UK Environmental Trade Association Raises Concerns on More Cuts in Environmental Budgets
Jul 06 2013
George Osborne announced £11.5 billion of Whitehall cuts recently with the Department of Environmental, Food and Rural Affairs (DEFRA) and Department of Energy and Climate Change (DECC) receiving another combined cut of £137 million for the financial year 2015/2016.
DEFRA received a 10% cut, on top of a previous 30% cut back in 2010, and DECC received an 8% cut, causing grave concerns to be expressed by the Environmental Industries Commission (EIC), which suggested that this is further sign that the Government is moving away from environmental protection in favour of economic growth, not fully recognising that green investment is good for the economy.
The Chancellor has suggested that "while recovery from such a deep recession can never be straightforward, Britain is moving out of intensive care - and from rescue to recovery". Despite this Shadow Chancellor Ed Balls, reported that the country is seeing the slowest recovery in 100 years with growth at only 1.1% but EIC (UK) reported that the cuts threaten future growth in the environmental technology and services sector has seen historical growth of 4.7% in recent years. EIC has acknowledged that the government has increased investment in innovative energy projects and up to £430 million specifically for the Renewable Heat Incentive, which EIC has welcomed.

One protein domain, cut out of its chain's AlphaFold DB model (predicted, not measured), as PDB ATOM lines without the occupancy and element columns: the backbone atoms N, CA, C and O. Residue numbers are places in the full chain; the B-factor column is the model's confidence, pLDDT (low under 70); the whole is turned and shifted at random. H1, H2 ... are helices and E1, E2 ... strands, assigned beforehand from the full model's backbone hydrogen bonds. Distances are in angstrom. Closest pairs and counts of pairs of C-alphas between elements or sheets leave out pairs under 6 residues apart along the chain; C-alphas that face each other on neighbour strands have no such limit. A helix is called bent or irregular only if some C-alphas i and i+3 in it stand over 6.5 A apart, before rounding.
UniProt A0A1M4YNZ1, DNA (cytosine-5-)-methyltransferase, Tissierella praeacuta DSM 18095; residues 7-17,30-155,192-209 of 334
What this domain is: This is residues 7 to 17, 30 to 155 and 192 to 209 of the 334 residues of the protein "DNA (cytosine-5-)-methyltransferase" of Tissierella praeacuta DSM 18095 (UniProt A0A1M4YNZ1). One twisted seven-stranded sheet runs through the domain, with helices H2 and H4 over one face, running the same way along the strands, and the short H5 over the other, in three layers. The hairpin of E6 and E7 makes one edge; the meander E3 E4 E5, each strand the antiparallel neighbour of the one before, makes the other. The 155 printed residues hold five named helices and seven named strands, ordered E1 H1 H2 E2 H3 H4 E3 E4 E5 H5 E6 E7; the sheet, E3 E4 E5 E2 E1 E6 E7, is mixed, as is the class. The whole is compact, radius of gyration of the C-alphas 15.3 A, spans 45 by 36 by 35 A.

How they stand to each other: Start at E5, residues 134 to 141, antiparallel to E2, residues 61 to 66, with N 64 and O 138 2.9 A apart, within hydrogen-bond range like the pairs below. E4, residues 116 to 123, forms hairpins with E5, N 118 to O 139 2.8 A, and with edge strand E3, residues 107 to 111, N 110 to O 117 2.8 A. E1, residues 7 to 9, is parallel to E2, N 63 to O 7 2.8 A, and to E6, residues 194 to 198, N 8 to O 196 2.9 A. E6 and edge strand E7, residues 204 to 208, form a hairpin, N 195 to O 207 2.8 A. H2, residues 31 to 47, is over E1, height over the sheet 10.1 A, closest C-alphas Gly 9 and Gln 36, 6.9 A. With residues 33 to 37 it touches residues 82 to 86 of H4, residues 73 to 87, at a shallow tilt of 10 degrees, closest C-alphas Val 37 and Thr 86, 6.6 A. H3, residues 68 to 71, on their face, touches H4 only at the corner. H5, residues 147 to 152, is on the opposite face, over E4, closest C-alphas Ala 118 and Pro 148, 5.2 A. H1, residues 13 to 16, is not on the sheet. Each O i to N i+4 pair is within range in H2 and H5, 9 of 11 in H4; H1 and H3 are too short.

Michael Lunn, Director of Policy and Public Affairs for the Environment Industries Commission said "A good environment equals a good economy. The Chancellor needs to understand that the relationship between the environment and the economy is positive and not a threat to growth, that is, improving the environment also improves the economy. Countries with good environments have better economies than those with polluted environments".
Mr Lunn added that "The UK still has a lot of work to do to clean up air pollution specifically NOX and PM emissions within our cities, this is costing our economy between £16-20 billion per year in health costs . In addition, companies could be saving £23 billion a year by using resources such as energy, water and materials more efficiently and generating less waste. These two examples are huge opportunities for the Chancellor to help reduce the deficit".
Government officials have argued that much of the savings will come from efficiencies and departmental under-spend, insisting there will be a limited impact on frontline services. But EIC has concerns that important expertise is being loss across government, with only two people being left in DCLG looking after brownfield development. But Government officials have argued that much of the savings will come from efficiencies and departmental under-spend, insisting there will be a limited impact on frontline services.
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